Nepal Earthquake: Sleepless wait next to cracks, fallen rocks
People are camped outside, in makeshift tents. They have been advised to “live in the open till it is safe”, though nobody can say when it will be safe again.
About 252 kilometres from Kathmandu, Rupandehi district did not suffer much damage on Saturday, barring a few cracks in some buildings. Yet, the residents spent a sleepless night, troubled by the aftershocks.
“We usually sleep at around 9 pm, but yesterday we were roaming the streets till midnight,” says Hari Om, sitting in his small lodge.
“At around 2 am, and then again at about 4:42 am, we felt tremors,” adds Mahesh Yadav, a policeman. “Four people jumped off some buildings when the earthquake struck the first time on Saturday. They managed to escape with some injuries,” he says.
At about 7 am on Sunday, the locals are gathered in groups, discussing what to do next. With telecom lines down, the police and Army personnel stationed at regular outposts are their only sources of information.
Though schools are closed, a few shops open as the day begins. Some distance away, the towns on the road from Rupandehi to Kathmandu report the same story — some damage, but nothing major.
But as the distance to Kathmandu gets shorter, there are more fallen rocks and boulders on the road. There are also more buses and other vehicles, crowded with passengers and their luggage, all fleeing Kathmandu. The few vehicles heading towards the capital city are mostly military trucks and ambulances.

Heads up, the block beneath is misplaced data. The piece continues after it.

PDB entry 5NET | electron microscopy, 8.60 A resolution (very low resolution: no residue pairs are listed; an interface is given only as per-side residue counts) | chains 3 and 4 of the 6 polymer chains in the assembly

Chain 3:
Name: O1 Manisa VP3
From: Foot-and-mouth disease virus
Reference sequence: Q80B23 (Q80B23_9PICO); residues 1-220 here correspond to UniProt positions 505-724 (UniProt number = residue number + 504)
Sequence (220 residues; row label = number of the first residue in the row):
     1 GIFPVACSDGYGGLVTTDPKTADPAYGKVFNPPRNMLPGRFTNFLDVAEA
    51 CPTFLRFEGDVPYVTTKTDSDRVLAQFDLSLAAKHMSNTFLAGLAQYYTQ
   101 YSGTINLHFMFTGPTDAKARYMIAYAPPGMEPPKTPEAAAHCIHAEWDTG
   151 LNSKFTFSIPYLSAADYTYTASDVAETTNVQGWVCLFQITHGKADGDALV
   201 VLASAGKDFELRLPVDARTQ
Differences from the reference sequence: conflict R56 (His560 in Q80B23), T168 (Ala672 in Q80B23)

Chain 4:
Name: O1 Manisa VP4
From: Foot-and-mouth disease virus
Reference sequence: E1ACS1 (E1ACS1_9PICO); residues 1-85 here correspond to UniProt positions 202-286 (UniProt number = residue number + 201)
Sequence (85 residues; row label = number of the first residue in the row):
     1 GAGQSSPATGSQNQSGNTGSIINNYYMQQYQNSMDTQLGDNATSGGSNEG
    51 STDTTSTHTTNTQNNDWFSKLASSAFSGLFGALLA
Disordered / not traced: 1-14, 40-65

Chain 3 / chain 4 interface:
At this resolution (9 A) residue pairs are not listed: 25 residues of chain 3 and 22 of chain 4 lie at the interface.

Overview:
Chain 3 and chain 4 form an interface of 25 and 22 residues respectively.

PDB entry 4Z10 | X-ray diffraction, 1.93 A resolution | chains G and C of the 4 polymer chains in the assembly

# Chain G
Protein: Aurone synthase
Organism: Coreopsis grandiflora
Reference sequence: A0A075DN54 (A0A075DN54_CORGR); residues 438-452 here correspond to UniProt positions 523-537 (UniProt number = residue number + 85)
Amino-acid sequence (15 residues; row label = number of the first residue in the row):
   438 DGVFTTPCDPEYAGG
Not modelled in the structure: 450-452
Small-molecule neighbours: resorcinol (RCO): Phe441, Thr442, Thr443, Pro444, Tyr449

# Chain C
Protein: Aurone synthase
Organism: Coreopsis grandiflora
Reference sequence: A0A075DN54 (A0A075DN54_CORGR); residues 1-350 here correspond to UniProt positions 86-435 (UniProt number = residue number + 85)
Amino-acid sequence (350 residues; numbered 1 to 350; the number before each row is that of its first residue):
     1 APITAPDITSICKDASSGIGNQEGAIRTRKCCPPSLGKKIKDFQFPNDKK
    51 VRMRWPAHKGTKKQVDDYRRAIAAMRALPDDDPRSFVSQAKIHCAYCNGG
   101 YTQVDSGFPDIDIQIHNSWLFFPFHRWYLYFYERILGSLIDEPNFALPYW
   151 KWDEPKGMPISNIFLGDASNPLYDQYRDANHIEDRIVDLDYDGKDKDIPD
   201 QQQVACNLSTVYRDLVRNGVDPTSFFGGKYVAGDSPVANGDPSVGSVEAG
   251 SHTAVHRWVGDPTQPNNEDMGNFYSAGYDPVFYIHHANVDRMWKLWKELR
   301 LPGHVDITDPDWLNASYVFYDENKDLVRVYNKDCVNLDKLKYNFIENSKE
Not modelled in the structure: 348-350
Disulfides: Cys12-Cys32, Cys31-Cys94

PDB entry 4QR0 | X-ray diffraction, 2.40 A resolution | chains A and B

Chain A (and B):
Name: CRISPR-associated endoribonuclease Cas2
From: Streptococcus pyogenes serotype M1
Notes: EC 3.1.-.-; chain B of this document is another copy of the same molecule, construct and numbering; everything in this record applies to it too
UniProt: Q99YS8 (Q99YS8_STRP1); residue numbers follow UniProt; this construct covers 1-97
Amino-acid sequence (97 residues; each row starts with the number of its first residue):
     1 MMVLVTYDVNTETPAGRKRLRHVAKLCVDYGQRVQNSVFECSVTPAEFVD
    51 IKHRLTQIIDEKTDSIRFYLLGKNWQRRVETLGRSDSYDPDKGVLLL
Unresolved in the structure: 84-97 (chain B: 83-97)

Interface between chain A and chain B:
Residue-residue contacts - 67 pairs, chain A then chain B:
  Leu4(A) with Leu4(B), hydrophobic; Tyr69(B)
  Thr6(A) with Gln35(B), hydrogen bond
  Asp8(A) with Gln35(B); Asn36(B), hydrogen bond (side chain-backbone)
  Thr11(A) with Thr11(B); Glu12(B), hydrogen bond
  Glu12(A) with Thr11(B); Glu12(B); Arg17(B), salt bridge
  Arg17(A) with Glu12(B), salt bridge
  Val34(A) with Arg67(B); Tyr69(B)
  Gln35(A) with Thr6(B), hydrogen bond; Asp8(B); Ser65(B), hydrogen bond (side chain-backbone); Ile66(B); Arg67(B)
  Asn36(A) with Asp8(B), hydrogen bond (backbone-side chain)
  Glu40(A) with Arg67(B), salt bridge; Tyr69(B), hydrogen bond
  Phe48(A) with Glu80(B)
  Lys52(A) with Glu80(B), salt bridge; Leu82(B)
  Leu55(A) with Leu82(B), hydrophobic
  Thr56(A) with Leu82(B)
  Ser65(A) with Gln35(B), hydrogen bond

People are camped outside, in makeshift tents. They have been advised to “live in the open till it is safe”, though nobody can say when it will be safe again. The number of such tents increases on the way to the capital.
At a checkpost in the hilly Dhading district, roughly 70 kilometres from Kathmandu, women sit inside the tents, their almirahs, sofas, stoves and utensils gathered around them, and their children playing outside.
In Ghajuri town, the last town in Dhading district, there are more visible signs of damage. Many houses have collapsed, and almost all the people are living out in the open. This becomes a common sight as one enters Kathmandu. “Rescue operations are still going on,” says Sub-Inspector Sudhir Pandey, as he oversees an operation to retrieve the body of a woman from the debris.
Along the main road in Kathmandu, people sit with their backpacks, waiting for a bus or some mode of transport to take them to safety. There are groups of people walking, carrying their luggage. On either side of the road, there are signs of the damage caused by the quake, fallen stones and bricks — the rubble left behind.
Source:: Indian Express